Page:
React Native Project Git Workflow


Spencer Carli

Developer, cat dad, and devout pizza lover. Teaching at React Native School and building apps with Handlebar Labs.

Last Updated: September 4, 2019

I use Git/source control heavily on all of my projects. That doesn't mean it's complex though. I have 6 commands that I do 95% of my work with and a simple process to follow to easily manage versions and ensure I get my work done and can easily rollback if (when) I mess something up.

The Basics

I keep my git workflow simple and I do it all from the command line. If you're not comfortable with the command line I'll share with you some alternatives in the next section. That said, I like the CLI because it keeps me moving quickly without getting bogged down.

If you don't already have git installed, you can do so by following these instructions. You can check if it's installed by running git --version.

First, you need to start the git project. This is done from the project directory by running git init .. This will create a hidden .git/ directory in your project but you'll never need to use that. It's possible that when you created your React Native project git was already initialized.

The next thing you'll want to do is setup a .gitignore file in the root of your project. This will allow you to ignore directories that you shouldn't track in source control, such as node_modules/.

Once you make a set of changes you can view which files changed by running git status.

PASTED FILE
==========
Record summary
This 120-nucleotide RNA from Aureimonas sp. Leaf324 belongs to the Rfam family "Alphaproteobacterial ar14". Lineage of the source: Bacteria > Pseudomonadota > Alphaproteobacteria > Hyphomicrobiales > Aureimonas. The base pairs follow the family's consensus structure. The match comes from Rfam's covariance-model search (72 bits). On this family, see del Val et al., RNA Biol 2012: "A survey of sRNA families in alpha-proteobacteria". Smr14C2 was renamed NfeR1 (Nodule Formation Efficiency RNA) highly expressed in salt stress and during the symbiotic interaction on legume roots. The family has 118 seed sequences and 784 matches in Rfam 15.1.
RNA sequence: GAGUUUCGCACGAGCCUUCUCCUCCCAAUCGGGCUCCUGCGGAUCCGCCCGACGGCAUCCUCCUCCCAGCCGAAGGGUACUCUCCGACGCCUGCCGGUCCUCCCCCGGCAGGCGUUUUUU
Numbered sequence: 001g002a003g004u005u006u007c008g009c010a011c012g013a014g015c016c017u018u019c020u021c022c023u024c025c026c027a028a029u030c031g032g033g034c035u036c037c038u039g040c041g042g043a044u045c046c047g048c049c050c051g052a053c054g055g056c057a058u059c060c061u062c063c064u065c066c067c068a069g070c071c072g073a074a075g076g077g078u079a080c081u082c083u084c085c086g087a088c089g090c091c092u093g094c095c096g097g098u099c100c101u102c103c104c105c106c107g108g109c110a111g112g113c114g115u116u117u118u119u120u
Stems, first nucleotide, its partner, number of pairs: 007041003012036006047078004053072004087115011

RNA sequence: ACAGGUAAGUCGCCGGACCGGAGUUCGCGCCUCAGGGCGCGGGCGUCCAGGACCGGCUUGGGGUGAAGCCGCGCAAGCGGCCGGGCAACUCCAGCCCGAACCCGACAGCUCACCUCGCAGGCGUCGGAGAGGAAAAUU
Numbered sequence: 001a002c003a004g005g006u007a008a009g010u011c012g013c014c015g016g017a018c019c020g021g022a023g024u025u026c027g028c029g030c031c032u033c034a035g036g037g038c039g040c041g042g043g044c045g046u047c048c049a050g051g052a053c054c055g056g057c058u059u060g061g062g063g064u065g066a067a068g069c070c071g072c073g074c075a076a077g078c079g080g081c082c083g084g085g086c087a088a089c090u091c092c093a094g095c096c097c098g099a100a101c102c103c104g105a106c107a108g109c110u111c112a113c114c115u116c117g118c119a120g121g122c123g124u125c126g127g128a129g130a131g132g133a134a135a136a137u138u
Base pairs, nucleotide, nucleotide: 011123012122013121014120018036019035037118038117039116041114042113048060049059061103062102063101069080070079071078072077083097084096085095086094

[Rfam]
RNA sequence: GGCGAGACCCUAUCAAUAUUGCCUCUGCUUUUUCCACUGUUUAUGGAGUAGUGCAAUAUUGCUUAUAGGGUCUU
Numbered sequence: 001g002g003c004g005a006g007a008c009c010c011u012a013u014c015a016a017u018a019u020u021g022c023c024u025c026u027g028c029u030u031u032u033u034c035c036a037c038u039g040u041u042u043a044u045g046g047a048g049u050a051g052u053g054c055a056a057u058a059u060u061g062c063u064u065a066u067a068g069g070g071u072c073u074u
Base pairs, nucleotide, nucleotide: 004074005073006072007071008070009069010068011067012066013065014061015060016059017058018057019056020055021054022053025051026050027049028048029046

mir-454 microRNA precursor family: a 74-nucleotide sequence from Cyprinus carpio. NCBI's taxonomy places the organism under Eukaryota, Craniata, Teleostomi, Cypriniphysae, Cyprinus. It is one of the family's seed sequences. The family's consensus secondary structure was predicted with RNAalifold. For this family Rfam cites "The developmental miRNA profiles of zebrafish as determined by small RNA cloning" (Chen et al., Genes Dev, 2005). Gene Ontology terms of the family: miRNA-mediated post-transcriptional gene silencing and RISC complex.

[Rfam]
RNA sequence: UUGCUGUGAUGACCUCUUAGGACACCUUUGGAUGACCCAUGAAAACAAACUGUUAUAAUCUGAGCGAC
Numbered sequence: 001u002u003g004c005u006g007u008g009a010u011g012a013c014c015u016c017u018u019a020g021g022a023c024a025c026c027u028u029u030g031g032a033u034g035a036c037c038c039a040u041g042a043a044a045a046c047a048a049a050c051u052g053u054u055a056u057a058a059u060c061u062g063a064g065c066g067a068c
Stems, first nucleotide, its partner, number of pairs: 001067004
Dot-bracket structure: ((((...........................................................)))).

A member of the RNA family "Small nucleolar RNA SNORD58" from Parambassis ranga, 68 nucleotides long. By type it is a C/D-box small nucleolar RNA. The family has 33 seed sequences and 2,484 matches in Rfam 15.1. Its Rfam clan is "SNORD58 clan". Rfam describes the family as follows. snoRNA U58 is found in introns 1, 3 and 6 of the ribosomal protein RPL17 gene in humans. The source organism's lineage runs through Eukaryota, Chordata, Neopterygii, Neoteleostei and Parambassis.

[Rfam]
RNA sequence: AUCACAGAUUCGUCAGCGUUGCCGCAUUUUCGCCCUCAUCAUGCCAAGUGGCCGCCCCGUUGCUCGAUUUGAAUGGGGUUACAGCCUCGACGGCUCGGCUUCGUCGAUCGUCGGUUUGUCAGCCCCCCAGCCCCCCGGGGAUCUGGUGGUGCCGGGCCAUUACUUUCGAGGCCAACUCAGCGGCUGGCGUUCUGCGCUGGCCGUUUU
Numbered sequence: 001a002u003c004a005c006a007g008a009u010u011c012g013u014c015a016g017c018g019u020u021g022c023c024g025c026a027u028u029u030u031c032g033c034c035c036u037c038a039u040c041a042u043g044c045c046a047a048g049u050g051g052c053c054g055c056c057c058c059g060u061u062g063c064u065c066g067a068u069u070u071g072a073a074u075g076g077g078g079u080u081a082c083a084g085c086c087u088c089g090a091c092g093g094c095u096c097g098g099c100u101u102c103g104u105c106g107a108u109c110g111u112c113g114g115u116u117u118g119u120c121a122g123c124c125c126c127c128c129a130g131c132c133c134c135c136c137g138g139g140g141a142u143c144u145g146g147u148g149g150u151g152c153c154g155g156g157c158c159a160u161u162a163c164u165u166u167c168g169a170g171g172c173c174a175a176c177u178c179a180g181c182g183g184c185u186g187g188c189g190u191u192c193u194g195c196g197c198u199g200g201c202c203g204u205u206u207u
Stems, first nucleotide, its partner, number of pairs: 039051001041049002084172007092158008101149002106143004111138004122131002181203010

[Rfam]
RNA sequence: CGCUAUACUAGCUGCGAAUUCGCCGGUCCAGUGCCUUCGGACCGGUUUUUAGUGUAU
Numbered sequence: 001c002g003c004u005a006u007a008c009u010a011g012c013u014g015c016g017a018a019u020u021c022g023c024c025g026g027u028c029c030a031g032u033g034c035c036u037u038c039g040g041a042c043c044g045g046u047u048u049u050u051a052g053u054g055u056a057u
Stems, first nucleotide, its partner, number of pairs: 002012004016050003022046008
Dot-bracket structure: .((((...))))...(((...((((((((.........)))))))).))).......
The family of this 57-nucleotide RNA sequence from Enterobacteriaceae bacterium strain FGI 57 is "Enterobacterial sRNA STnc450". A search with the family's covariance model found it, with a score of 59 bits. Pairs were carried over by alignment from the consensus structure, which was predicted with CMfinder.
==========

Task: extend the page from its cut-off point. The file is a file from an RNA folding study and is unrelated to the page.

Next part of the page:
git status

To create a new commit, run git add index.js. Alternatively you can add all changed files by running git add ..

At this point index.js is "staged" and ready to be committed. To create the commit run git commit -m "This is a message" where "This is a message" is a short summary of the changes you made in that commit.

And there you have a commit! You can view a list of all the project's commits by running git log.

git log

Let's say you make another change to index.js. You can view that the file changed when running git status. To view the actual changes to the file you can run git diff.

git diff .

Note: I typically don't use the CLI for this part. I'll discuss this in alternative tools.

Let's say now we're ready to push our changes to Github (or whatever your preference is). To do so you'll run git push which will push your changes to Github. To pull any changes from there you would use git pull.

The final thing we'll cover is creating and switching branches. Branches allow you to organize and work on different things independently.

To create a new branch you would use git checkout -b my-new-branch (my-new-branch would be whatever you're calling that branch). Then you can work on that code, make commits, and if you need to switch back to your main code for a bit simply switch branches by using git checkout master.

When you're ready to merge code from one branch to another, say from my-new-branch into master, you can merge it by running git merge my-new-branch.